This easy to make Homemade Vapor Rub is a great all-natural alternative to the ever-popular Vicks® VapoRub many people know and love. It works great and is sure to become your family’s “go to” during the sniffle season–and beyond!
Years ago, I realized that I could save a lot of money and reduce toxins in our lives by making my own, well–many things.
Those are all super helpful things, but when your child is sick, necessity becomes the mother of invention in a whole new way.
Homemade Decongestant Chest Rub
One night at bedtime, our youngest son’s nose was completely stuffed up. It was allergy season, so a bit of sniffling was normal, but a fully-clogged nose was not.
He was pretty miserable. There aren’t many things more difficult for a mom than when her child is suffering.
I reached for my trusted saline nasal spray and encouraged lots of nose blowing, but he still couldn’t breathe well.
Luckily, I remembered an email I had gotten from a reader, mentioning that she had a recipe for Homemade Vapor Rub. I was determined to figure this out, and fast.
I quickly experimented, whipped up a batch of this rub and rubbed some on my son’s chest.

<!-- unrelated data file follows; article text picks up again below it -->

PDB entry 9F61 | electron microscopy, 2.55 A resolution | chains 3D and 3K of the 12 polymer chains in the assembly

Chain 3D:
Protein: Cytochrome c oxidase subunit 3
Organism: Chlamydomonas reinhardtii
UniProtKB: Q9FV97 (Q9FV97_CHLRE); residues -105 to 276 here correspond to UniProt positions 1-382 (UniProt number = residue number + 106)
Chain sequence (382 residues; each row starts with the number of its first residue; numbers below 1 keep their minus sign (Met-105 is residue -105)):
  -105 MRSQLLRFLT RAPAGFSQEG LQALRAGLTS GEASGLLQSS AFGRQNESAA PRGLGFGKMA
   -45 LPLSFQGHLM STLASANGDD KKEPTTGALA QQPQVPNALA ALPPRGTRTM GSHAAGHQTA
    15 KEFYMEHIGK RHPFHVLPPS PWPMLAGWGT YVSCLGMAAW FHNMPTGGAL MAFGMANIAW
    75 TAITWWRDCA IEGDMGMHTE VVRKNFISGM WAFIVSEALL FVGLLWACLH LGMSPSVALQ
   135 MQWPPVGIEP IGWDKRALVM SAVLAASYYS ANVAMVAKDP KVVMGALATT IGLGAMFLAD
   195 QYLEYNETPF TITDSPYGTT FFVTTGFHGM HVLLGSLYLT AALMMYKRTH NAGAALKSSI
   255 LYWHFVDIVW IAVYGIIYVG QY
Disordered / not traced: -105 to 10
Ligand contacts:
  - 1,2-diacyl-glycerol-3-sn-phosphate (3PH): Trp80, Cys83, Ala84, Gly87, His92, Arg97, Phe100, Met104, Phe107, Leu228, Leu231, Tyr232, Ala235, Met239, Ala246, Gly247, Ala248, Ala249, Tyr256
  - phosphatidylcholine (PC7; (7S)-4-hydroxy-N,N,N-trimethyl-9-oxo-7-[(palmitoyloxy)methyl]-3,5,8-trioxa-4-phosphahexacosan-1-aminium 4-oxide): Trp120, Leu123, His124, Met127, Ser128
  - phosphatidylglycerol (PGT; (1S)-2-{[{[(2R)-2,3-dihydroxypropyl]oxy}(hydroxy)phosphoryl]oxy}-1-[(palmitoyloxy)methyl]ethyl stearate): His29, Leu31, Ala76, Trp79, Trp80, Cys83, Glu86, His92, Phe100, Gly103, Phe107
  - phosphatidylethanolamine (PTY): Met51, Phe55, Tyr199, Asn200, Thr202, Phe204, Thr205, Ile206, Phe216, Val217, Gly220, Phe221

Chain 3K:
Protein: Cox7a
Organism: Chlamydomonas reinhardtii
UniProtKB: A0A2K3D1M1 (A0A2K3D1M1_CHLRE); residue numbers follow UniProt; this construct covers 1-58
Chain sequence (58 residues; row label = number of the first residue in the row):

It worked great. About ten minutes later, he was asleep :-).
Why should you make a homemade chest rub?
Of course, Vicks® works great, but here are three good reasons to make your own rub instead.
Aside from addressing congestion and cough issues, did you know that vapor rub is also great for things like sore muscles, and aching joints? You can even use it after a workout or for regular aches and pains and more.
You really might want to have a chest rub around for more than just when you’re sick, so why not make it yourself and really save some money!
There are reasons to be concerned about what you put on your skin. It’s known that many things that you put on your skin (your largest organ) are actually absorbed into your bloodstream.
Absorption is, of course, dependent on molecular size, but that is not the only factor at work. (source) And once absorption happens, it bypassed the liver (and the filtration that happens there) and can be a concern.
Personally, some ingredients in Vicks® are things I would prefer to avoid. For example: